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Article
Publication date: 2 December 2019

Kudirat Olabisi Ayinla, Franco Cheung and Abdel-Rahman Tawil

This study aims to develop a more inclusive working definition and a formalised classification system for offsite construction to enable common basis of evaluation and…

Abstract

Purpose

This study aims to develop a more inclusive working definition and a formalised classification system for offsite construction to enable common basis of evaluation and communication. Offsite manufacturing (OSM) is continuously getting recognised as a way to increase efficiency and boost productivity of the construction industry in many countries. However, the knowledge of OSM varies across different countries, construction practices and individual experts thus resulting into major misconceptions. The lack of consensus of what OSM is and what constitutes its methods creates a lot of misunderstanding across Architecture Engineering and Construction (AEC) industry professionals, therefore, inhibiting a global view and understanding for multicultural collaboration. Therefore, there is a need to revisit these issues with the aim to develop a deep understanding of the concepts and ascertain what is deemed inclusive or exclusive.

Design/methodology/approach

A state-of-the-art review and analysis of literature on OSM was conducted to observe trends in OSM definitions and classifications. The paper identifies gaps in existing methods and proposes a future direction.

Findings

Findings suggest that classifications are mostly aimed towards a particular purpose and existing classification system are not robust enough to cover all aspects. Therefore, there is need to extend these classification systems to be fit for various purposes.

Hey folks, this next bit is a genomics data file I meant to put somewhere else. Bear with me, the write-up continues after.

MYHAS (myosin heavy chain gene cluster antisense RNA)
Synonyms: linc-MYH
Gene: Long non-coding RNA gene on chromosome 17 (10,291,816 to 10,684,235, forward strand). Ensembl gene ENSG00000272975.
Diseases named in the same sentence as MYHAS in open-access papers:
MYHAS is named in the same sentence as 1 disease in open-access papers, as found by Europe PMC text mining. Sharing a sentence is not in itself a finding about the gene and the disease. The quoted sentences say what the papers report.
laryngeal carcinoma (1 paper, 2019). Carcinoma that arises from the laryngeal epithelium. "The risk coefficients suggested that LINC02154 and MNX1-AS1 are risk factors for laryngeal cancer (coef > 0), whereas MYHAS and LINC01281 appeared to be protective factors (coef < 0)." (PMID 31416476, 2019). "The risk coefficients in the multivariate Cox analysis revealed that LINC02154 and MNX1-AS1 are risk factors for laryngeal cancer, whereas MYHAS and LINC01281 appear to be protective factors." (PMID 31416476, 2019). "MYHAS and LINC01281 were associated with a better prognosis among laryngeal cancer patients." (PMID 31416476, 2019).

Originality/value

This paper contributes to the body of literature on offsite concepts, definition and classification, and provides knowledge on the broader context on the fundamentals of OSM.

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Article
Publication date: 26 January 2021

Zelinna Pablo, Kerry London, Peter S.P. Wong and Malik Khalfan

Current understandings of innovation in construction portray it as linear, deterministic phenomena centered around novel objects and technologies deployed in…

Abstract

Purpose

Current understandings of innovation in construction portray it as linear, deterministic phenomena centered around novel objects and technologies deployed in sequentially-organized supply chains. This study aims to develop an enriched understanding of construction innovation as non-linear, socio-material and dynamic phenomena in complex networks by formulating a novel conceptual apparatus of complex adaptive supply networks (CASNs) expanded through actor-network theory (ANT) concepts.

Design/methodology/approach

This combined CASN/ANT apparatus is mobilized in the context of a qualitative case study involving a housing construction supply network in Australia making use of offsite manufacturing (OSM) techniques.

Findings

The study shows that innovative technologies such as novel OSM products can play an important though not necessarily deterministic role in the evolution of CASNs. The study also explicates the process by which the enrollment of non-human agents and the resulting CASN evolution are linked: innovative technologies shape human and non-human interactions in ways that redefine task delegation, role definition and schemas that are fundamental to the shape of CASNs.

Originality/value

Findings provide a compelling empirical basis for arguing that CASNs must be conceptualized as heterogeneous systems and that innovation in construction must be understood as non-linear, socio-material and dynamic, rather than linear and driven by technological determinism. The study also interrogates limiting notions of supply chains and supports the notion of alternative inter-organizational forms to understand construction project work.